REAL ESTATE- ON THE BLOCK- Not too big: Willoughby treasure just right size


ADDRESS: 824 Harris Road


ASKING: $294,500

ASSESSMENT: $260,200


SIZE: 1,801 fin. sq. ft. / 228 unfin.

LAND: 0.24 acres

CURB APPEAL: 9.5 out of 10

AGENT: Doug McGowan, RE/MAX Assured Properties - Glenwood Station, 817-9572

A little more than a year ago, longtime well-respected local builder R.D. Wade built his last house, leaving a legacy of over 3,000 houses in the area bearing his name. Like dot-com executives who had the foresight to cash in their options before the 2000 stock market crash, Wade, it turns out, had impeccable timing.

If this week's tour is any indication, he also built some mighty fine houses– places like this that make us pine for the good old days.

If the SUV symbolizes American car companies' laziness and reliance on "bigger is better," the building industry offers parallels aplenty in its business model as well as its finished product: great rooms, mud rooms, and bonus rooms gave us a reason to pay more, plus a chance to out-do the Joneses in square footage.

This house, like its mostly Wade-built neighbors in Willoughby, contains none of those superfluous rooms. Far from being a Sport Utility House, it more closely resembles a Japanese sedan: quality and efficiency without sacrificing style. It's even good on gas: a compact footprint– about 700 square feet per level– keeps utility bills down and allows for a bigger yard. And plenty fits in that footprint: three beds and two baths upstairs, four rooms on the main level (kitchen, breakfast nook, dining, and living) plus a half-bath, and a family room, laundry, and guest room/office with full bath in the basement.

That's it. Buyers looking for a library, wine cellar, and indoor bowling alley should look elsewhere. It can't be called spacious, but this kind of house worked just fine before the word "supersize" entered our vocabulary. Back before we needed storage units, when rock stars had bigger hair than their supermodel girlfriends, and when 18-wheelers were the only vehicle on the highway you couldn't see around, this was a good-sized house. We're talking 1989, the year it was built. It wasn't that long ago!

Thank heavens the owners didn't share our nostalgia when updating the interior. Much as we prefer the dopey innocence of MC Hammer and Vanilla Ice to the cynical vulgarity of Eminem and 50 Cent, Formica and linoleum haven't stood the test of time. With cherry floors throughout most of the downstairs, brand new carpet upstairs, and a Corian-countertop / stainless-steel-appliance tag-team in the kitchen, modernity has been given mad props– or whatever kids say nowadays. 

Outside, new vinyl siding covers the house. The large backyard is nearly level, rare in this neighborhood of hilly yards. And beyond the fence? Woods and silence. The new owner can sit on the back deck or patio, thumb through the old high school yearbook, and rue that beehive hairdo in peace.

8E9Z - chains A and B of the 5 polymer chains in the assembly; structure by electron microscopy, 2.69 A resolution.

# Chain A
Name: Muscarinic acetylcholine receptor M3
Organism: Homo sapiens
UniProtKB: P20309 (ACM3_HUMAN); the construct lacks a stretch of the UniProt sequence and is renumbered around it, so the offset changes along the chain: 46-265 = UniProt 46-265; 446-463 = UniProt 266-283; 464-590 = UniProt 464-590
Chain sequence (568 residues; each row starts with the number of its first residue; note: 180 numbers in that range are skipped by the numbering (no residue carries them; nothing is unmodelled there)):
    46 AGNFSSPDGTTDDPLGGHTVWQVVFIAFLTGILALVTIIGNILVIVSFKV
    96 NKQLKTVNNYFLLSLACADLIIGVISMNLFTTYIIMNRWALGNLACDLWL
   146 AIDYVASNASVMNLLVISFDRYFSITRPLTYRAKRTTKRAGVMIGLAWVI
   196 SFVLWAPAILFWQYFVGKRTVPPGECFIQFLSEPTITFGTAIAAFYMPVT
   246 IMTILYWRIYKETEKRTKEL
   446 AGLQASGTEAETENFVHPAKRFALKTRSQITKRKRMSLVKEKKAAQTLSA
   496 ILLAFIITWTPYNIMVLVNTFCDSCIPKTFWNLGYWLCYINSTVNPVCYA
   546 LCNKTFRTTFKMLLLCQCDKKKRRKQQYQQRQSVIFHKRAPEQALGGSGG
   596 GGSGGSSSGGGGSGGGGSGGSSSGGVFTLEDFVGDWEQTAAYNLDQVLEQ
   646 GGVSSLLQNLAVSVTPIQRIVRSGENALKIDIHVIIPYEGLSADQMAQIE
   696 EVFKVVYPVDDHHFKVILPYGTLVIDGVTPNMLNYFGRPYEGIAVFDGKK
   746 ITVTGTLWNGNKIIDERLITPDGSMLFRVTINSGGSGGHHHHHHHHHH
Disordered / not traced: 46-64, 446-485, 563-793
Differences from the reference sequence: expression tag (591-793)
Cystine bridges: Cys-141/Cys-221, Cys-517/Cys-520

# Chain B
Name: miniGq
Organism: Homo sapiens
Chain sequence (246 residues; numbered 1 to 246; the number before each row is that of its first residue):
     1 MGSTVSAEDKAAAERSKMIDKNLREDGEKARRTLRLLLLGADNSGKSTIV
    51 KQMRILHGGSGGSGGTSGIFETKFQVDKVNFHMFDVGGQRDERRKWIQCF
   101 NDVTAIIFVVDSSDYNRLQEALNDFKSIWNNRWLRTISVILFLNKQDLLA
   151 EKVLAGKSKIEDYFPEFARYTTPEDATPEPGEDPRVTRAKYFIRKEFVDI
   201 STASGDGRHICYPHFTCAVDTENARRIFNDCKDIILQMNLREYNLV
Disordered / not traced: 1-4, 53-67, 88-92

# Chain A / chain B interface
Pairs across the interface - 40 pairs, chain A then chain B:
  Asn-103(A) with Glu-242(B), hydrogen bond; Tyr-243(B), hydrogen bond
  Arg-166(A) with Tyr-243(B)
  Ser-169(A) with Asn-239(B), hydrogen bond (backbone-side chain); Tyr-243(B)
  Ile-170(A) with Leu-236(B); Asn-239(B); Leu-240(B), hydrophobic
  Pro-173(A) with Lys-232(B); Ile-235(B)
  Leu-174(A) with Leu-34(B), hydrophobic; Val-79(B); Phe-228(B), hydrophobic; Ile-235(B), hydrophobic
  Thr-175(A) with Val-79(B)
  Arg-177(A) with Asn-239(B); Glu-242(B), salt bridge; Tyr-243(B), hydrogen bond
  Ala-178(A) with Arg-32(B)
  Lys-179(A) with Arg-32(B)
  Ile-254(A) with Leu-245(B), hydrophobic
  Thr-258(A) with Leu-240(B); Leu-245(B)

Situated just east of Fifth Street, most of the single-family homes in Willoughby are in Albemarle, meaning county taxes and schools, yet the convenience of city living— and all miles from the misery of 29 North. There isn't even a HOA fee. 

While we'd hate to give up the awesome, inexpensive sticker system and sturdy red bins of C-ville's trash and recycling pickup, county living offers advantages of its own. For example, Albemarle is ready to build its end of the Meadowcreek Parkway, its leaders don't take pointlessly symbolic stances in international politics, and it isn't dropping $7.5 million for bricks. But we digress.

In the interest of objectivity, we always strive to find negatives in houses, but our tour of this property revealed none. Enter the imagination: skeletons in the closet? Built on an ancient burial ground? O.J slept here— or perhaps Sarah Palin? While most Charlottesvillians would find the last hypothetical most egregious, none are true, to our knowledge. It's just a really nice, medium-sized house. 

You know, medium. Used to be a popular size– look it up. We're off to find a flux capacitor for our Delorean. Cue Huey Lewis!


Each week, a brave local seller invites the Hook to provide an impartial, warts-and-all look at their real estate listing. E-mail yours today!




Wow, a vinyl sided cookie cutter yuppie box landscaped with a few cheap commonplace shrubs gets 9.5 out of 10 for curb appeal. And how did you get a job reviewing anything?

Cheeseball arched top kitchen cabinets from Lowes are hardly exemplars of "modernity" and those cherry floors are most likely laminate floors making the inside as tacky as the vinyl on the outside.

That house may be a solid 6, but nothing more. What is the purpose of this column anyway? It looks like an ad pretending to be content.

Thanks for weighing in; it's rare to get any comments.

The cherry floors are real hardwood, by the way.

I would say the purpose of this column is to give local potential buyers an impression of a house for sale, so they have some context and perspective. As someone who bought a house a year ago, I try to write for people were in my shoes last year.

As for your assessment of 6, your opinion comes through in phrases like "cookie cutter yuppie box," and illustrate that it's a matter of taste. My taste may differ from yours, but since I'm the one visiting the houses and doing the writing, my taste- and my number- is the one that gets published.

Please send me a real estate listing that fits your ideal "9.5 out of 10" house and I will be glad to tour and review it.

Thanks again for weighing in.